After all these decades (four) can it be that a sculpture is simply the end product of its means of production (from which it derives its deep description) and not a production projecting a meaning, a lesson, a story, a parable?

Tuesday
Sep012015

the freestep

Freestep bicycle

Having ridden a bike from the age of six, I've had in total four beloved bicycles in my whole life ending up with a quivering azure racehorse of a 10-speed that simply has a fit at each pebble in the road. I love it dearly. In this column I have written about bamboo bikes, ash bikes, carbon fibre frames, build-your-own bikes – it is a huge field: bicycles, bicycle lanes in cities, street bikes, bike-shares, bike couriers, bike paths, and the variety of bikes themselves is seemingly endless.  A long way from having to choose either a CCM or a Raleigh.  

This one, the Freestep, comes they say from the skateboard world. Well, only in the shape of the non-pedals really. Instead of pedalling, one pumps the boards as on a step-master thing (clearly out of my depth here).  No seat, you will notice. You stand and pump your way along, and in the process get very very fit.  

This model, above, has a nice fat retro frame, all gentle curves and cream enamel.  It is a curious blend of soft 1950s styling and 2010s auto-mobility here – we seem to want autonomous travel, without rules, just to be able to get about under our own steam seemingly without tradition, except for a sweet nostalgia that companies such as Best Made, or Labour and Wait promote.  It is a feeling that things were better once, that you could trust things when they were more solid, more straightforward, more utilitarian. Does this feeling exist in direct inverse proportion to how much time our minds spend in the virtual, ephemeral, complex world of our devices, while our bodies sit inert, in thrall to a preoccupied brain?  And somewhere after a long day at the screen face, we would like to take our clunky childhood bike and tool around the neighbourhood?

 

Tuesday
Feb032015

Theaster Gates: Migration Rickshaws, 2012

Theaster Gates. Migration Rickshaw for Sleeping, Building and Playing, 2013. White Cube

Relatively speaking, not a lot out there on Theaster Gates, given how multivalent and ubiquitous his practice is. Urban design and community-building play a large part, as does a fairly conventional art practice such as the Civil Tapestry series.  He is described on his website as a Chicago-based artist who has 'developed an expanded practice that includes space development, object making, performance and critical engagement with many publics.' And wikipedia states he is 'an American Social Practice Installation artist' [wikipedia's caps].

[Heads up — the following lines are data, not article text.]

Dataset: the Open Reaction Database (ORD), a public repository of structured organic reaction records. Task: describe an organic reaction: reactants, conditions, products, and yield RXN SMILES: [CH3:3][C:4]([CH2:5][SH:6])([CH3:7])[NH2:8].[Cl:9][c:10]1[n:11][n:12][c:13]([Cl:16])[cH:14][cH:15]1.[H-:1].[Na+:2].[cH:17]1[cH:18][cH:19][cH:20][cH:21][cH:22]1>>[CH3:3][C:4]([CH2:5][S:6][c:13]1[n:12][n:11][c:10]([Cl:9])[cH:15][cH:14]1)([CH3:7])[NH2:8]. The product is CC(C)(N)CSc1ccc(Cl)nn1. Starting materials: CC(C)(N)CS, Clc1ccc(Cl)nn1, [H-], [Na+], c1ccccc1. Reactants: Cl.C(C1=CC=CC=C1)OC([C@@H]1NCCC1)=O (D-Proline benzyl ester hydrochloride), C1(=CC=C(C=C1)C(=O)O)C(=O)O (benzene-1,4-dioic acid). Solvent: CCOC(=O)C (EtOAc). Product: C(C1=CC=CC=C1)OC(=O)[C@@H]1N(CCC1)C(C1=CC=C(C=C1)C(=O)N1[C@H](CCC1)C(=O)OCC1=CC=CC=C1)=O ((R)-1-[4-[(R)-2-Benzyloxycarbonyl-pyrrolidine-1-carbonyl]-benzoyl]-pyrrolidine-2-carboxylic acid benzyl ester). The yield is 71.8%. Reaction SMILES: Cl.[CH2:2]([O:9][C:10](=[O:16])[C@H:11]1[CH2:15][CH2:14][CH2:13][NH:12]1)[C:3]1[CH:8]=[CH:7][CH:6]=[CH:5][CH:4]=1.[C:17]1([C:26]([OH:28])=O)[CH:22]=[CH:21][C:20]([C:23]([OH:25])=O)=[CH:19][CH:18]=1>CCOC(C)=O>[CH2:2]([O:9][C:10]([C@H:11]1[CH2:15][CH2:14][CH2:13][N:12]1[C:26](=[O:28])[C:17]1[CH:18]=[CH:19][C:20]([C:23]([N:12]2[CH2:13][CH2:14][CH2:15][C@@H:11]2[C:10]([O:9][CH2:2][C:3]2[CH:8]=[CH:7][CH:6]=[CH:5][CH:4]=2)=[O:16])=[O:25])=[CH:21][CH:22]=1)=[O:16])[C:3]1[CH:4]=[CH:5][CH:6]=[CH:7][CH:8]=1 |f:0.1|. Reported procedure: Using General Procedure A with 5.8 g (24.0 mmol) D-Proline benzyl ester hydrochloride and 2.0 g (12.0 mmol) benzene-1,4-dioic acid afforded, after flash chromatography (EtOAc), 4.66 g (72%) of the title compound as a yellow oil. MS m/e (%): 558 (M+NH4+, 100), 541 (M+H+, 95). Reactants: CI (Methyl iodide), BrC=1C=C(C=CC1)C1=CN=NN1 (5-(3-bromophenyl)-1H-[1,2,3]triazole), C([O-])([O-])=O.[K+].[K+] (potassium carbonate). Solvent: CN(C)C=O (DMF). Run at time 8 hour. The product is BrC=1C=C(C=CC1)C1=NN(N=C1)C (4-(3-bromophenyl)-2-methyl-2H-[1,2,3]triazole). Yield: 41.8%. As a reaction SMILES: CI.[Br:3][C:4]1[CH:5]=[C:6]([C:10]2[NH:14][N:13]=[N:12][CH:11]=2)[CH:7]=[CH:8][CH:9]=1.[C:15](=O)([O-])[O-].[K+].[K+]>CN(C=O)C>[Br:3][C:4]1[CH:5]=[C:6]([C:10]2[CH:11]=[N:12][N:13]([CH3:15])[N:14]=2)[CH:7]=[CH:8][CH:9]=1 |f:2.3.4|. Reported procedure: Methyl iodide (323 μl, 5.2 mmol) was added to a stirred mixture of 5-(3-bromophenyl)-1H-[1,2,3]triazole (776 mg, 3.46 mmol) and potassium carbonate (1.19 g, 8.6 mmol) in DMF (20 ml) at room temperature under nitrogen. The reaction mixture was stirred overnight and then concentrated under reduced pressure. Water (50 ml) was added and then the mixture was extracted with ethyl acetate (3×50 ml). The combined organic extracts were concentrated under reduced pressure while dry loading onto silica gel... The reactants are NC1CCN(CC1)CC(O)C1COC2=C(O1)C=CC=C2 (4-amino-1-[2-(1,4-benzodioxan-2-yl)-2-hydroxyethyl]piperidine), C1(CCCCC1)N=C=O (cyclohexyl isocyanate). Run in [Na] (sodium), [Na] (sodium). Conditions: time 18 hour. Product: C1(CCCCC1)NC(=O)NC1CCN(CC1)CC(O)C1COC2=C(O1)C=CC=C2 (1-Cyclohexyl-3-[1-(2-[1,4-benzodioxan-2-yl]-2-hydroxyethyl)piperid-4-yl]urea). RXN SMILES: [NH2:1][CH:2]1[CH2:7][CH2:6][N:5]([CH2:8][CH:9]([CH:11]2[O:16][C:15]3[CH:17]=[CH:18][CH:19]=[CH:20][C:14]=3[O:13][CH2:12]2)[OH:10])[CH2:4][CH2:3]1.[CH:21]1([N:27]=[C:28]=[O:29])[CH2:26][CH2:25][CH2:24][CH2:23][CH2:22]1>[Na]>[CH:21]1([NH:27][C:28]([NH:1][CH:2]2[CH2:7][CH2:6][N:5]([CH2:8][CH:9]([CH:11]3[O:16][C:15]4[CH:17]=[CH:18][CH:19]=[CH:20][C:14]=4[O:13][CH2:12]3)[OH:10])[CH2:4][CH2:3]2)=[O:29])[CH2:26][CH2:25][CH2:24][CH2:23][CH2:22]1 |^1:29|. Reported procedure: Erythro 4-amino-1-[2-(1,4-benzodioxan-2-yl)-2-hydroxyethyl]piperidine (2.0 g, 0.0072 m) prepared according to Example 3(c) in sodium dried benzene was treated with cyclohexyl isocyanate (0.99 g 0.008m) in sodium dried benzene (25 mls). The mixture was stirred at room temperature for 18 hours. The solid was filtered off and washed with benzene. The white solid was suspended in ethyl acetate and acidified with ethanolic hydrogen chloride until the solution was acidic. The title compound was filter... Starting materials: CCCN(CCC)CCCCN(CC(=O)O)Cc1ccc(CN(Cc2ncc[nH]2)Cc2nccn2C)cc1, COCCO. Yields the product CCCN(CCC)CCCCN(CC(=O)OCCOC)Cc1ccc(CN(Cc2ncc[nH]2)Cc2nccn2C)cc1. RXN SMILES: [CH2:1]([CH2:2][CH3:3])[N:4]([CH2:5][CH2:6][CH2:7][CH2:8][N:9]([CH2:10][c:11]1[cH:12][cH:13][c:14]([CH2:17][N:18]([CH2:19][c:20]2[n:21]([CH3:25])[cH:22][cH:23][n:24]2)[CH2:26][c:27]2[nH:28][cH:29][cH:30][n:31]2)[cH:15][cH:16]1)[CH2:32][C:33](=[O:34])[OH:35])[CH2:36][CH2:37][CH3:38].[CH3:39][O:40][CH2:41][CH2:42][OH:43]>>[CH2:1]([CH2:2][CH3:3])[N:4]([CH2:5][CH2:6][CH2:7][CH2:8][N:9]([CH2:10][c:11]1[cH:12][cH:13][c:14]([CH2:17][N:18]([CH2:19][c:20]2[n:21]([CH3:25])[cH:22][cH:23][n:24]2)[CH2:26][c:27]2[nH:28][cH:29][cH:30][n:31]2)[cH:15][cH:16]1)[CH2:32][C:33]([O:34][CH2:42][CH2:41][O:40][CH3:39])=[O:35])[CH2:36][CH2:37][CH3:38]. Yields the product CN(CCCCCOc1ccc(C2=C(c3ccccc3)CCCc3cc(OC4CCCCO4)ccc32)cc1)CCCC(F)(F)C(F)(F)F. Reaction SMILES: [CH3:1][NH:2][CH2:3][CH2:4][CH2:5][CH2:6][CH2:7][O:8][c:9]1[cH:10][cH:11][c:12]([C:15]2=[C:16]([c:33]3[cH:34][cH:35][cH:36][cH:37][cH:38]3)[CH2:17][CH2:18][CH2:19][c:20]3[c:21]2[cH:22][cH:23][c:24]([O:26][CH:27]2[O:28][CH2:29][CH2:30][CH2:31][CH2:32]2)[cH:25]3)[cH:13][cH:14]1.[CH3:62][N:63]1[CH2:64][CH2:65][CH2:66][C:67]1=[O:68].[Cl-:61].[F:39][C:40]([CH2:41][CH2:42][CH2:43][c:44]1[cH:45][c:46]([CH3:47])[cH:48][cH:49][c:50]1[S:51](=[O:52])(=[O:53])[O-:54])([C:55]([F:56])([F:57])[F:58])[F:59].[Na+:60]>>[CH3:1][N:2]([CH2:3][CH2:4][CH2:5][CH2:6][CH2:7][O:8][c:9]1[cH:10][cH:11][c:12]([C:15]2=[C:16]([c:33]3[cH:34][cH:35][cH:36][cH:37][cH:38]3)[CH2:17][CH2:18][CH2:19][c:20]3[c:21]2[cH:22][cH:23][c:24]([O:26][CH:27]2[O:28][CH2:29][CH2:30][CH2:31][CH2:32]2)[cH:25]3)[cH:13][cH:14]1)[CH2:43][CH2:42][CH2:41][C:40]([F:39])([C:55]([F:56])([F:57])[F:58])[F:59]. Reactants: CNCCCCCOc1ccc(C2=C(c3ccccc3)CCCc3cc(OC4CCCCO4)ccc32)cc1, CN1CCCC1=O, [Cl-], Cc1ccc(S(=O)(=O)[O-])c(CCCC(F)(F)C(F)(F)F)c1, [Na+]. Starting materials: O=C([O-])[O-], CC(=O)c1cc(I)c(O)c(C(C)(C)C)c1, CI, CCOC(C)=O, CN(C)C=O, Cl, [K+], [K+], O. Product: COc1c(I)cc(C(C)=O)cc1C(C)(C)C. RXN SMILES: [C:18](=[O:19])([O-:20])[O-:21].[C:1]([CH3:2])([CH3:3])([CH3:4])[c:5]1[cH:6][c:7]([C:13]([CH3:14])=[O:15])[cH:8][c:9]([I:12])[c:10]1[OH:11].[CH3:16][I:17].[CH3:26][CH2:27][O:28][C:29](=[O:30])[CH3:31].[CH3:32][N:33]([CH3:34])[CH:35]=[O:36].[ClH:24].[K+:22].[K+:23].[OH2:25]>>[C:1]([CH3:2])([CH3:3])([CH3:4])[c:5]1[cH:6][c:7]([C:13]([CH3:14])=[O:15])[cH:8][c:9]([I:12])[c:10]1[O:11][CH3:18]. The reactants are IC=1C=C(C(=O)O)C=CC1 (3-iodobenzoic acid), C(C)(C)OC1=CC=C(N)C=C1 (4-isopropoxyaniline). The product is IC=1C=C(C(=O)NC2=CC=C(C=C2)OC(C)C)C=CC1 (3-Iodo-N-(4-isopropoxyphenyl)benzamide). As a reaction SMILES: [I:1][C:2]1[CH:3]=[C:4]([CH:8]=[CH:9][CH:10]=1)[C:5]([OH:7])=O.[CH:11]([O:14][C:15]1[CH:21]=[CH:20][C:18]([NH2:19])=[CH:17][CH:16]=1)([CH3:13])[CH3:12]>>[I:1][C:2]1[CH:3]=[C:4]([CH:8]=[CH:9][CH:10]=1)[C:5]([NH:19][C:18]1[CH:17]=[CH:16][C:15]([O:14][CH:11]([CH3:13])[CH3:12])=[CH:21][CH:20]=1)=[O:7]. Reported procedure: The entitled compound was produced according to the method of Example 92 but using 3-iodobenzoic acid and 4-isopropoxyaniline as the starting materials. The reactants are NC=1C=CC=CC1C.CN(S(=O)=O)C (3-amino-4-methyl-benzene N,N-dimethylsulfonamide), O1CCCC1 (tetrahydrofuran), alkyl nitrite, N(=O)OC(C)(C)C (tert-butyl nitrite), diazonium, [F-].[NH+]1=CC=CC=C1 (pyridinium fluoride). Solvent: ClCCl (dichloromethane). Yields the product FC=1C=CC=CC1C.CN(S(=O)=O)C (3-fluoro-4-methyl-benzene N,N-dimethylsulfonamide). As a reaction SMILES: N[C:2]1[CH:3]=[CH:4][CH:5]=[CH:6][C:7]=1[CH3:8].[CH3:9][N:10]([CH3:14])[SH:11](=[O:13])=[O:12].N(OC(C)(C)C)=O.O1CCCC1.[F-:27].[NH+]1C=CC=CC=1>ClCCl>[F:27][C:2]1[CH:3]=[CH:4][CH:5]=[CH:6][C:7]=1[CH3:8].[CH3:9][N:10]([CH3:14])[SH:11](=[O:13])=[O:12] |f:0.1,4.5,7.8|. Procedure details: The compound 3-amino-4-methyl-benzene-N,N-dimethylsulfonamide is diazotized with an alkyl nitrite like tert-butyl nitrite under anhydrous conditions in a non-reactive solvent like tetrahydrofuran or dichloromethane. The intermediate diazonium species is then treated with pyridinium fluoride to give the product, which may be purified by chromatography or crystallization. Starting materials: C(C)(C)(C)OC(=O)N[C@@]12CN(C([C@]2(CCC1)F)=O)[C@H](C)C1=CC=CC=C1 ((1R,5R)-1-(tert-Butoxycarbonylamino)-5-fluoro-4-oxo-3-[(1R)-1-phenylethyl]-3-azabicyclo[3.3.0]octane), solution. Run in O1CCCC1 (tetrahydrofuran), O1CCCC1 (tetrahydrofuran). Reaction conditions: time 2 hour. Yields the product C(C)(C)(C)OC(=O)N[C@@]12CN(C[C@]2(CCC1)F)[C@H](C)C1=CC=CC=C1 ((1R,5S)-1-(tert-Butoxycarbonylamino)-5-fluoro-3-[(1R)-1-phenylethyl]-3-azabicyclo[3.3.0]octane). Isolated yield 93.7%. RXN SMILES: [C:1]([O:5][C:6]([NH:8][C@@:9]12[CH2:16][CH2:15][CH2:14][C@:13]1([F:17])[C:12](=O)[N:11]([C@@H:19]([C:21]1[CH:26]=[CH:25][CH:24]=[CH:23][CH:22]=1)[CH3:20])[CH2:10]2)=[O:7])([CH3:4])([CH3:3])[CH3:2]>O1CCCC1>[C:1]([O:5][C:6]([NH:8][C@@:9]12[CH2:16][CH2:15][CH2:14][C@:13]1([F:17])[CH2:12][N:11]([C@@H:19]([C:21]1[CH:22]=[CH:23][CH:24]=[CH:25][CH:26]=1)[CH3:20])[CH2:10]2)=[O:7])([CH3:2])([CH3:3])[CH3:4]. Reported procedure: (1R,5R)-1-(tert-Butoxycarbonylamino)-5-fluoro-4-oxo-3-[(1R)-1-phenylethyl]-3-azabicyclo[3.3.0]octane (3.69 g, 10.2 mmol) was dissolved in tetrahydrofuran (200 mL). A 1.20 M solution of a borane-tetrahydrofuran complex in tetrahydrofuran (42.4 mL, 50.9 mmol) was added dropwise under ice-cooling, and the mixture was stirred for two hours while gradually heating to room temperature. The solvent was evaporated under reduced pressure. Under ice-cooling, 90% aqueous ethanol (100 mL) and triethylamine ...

Gates is perhaps someone who has done a lot of things: urban planning, construction, ceramics, installations and performances not unconnected to church performance.  He bought half a street in south Chicago and turned it into a community arts corridor: he has a project, he points this project to many processes and ways of making his project visible.  

The rickshaws are, like a shoe shine series, objects made from found materials: the social reference to the shoe shine stand is perhaps clearer than the rickshaw in terms of American black history, but the rickshaws are wheeled vehicles that carry the tools and materials for new lives.  The materials are embedded with old lives and old wrongs.  The form is generally two stair stringers with things stacked on top, a wagon wheel at the far end.  Similar carts figure in fleeing refugee images the world over.  In isolating the cart from all context, i.e. it has become a sculpture in a gallery, the form assumes a universality in the way that Joseph Beuys' sleds and stacks of felt, so personal and autobiographical, become a synecdoche for all cases of individual survival – if not felt and fat, then leaves, or snow, or hay, or cardboard.  Gates' Migration Rickshaws are both literally and figuratively vehicles that carry a load: it is the load that becomes didactic. Migration Rickshaw for Sleeping and Building, Migration Rickshaw for German Living, Soul Food Rickshaw for Collard Greens and Whiskey, Rickshaw for Hardware.  What is it that makes a life?  

I realise that the current term for found stuff you make art out of is re-purposed materials – discarded things whose new purpose seems to be art.  I'm not sure this is effective re-purposing, again it seems didactic: nothing is waste, nothing is too humble to be re-used.  There is a vintage, early-twentieth century look to these rickshaws that makes them so much more romantic than a steel shopping cart full of plastic bags and bottles, the more usual urban migration rickshaw these days. One could actually build something with Gates' rickshaw loads; bottles and plastic are simply articles whose only destination is molecular reorganisation at an industrial scale. There is perhaps a recovery project here, a pre-civil rights movement recovery when 'freedom' implied an individual sense of destiny and dignity, not the freedom to be shot by a neighbourhood watch idiot because you are wearing a hoodie.  

Theaster Gates. Soul Food Rickshaw for Collard Greens and Whiskey, 2012 55 1/2 x 96 7/8 x 29 1/8 in. Desk drawers, wood and wheels